Suscripción a Biblioteca: Guest
Portal Digitalde Biblioteca Digital eLibros Revistas Referencias y Libros de Ponencias Colecciones
Ethics in Biology, Engineering and Medicine: An International Journal
SJR: 0.123

ISSN Imprimir: 2151-805X
ISSN En Línea: 2151-8068

Ethics in Biology, Engineering and Medicine: An International Journal

DOI: 10.1615/EthicsBiologyEngMed.2015013272
pages 161-183

Relevance of Genetic Resources Governance to Synthetic Biology

Catherine Rhodes
Institute for Science, Ethics and Innovation, Faculty of Life Sciences, University of Manchester, Stopford Building, Oxford Road, Manchester, M13 9PL, UK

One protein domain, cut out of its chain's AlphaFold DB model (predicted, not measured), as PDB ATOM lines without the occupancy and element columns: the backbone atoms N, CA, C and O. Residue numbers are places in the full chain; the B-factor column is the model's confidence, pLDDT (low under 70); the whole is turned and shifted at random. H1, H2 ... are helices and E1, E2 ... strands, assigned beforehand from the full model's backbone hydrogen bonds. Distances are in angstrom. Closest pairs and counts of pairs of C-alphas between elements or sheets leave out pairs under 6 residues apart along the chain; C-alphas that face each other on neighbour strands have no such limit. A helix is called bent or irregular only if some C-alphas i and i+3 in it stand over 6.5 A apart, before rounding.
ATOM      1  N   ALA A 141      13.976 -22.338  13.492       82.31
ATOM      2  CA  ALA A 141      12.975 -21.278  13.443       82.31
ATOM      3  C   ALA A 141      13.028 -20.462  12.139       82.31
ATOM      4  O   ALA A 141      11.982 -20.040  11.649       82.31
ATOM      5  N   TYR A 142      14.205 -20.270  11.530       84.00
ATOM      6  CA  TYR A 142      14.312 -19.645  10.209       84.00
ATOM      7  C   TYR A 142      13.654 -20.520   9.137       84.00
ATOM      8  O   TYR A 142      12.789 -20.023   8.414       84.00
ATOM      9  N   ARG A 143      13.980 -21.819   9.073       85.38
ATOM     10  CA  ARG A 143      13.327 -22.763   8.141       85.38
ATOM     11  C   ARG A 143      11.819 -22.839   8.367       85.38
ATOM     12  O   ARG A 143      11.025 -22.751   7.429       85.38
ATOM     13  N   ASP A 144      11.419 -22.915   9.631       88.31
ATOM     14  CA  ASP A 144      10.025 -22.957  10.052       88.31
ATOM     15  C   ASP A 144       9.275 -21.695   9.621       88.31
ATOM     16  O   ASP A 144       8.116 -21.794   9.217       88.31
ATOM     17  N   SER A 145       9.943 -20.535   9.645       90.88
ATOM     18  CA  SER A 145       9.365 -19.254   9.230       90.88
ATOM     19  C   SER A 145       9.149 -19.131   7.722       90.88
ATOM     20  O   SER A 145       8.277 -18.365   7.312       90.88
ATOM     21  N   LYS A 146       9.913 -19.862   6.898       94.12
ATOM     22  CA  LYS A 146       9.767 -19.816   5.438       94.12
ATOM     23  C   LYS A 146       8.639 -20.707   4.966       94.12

In discussions of how to address synthetic biology within the Convention on Biodiversity, concerns have been expressed that synthetic biology is currently unregulated and that proceeding with work in the area is unethical unless a strict precautionary approach is applied to it. International governance of genetic resources is extensive, and because most of the inputs into and outputs from synthetic biology can be classified as genetic resources, it is clear that this is not an unregulated field. Existing rules may, however, need adaptation or guidance on their interpretation in this context and some additional rules may be needed. This article therefore examines the extent to which existing rules cover concerns associated with synthetic biology as an emerging technology, identifying any gaps and problematic areas. It will focus particularly on two areas: deliberate or unintentional release of synthetic genetic resources into the environment (including coverage of potential misuse), and ownership, access, and benefit sharing. It will argue that in areas that are well covered by existing regulations, proceeding with work in synthetic biology is not unethical, but that there are areas that need further consideration by the international community in relation to both synthetic biology and other novel and/or converging technologies.